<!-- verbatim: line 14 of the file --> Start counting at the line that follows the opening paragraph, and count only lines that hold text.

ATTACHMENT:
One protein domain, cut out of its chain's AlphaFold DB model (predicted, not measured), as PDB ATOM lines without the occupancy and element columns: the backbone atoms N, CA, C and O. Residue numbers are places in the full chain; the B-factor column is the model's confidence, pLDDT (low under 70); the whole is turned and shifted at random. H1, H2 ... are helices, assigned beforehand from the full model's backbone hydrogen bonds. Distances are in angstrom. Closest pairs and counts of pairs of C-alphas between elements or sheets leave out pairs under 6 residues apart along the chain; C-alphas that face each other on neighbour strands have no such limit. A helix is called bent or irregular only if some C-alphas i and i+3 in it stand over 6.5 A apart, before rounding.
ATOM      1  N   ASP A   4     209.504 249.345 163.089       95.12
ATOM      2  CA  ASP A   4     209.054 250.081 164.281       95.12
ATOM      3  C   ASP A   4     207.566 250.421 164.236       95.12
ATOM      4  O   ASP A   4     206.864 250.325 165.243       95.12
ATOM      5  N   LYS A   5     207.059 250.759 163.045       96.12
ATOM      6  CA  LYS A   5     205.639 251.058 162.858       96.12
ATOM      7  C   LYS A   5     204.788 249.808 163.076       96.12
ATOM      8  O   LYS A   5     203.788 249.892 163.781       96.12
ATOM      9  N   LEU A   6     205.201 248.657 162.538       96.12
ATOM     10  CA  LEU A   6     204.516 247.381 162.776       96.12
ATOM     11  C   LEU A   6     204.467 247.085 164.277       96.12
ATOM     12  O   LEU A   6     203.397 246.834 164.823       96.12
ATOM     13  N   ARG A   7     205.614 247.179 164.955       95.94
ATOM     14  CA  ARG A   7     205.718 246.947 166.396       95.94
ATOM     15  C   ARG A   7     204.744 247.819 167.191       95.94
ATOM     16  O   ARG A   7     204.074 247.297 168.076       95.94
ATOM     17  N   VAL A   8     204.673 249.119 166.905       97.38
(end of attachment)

ATOM     14  CA  ARG A   7     205.718 246.947 166.396       95.94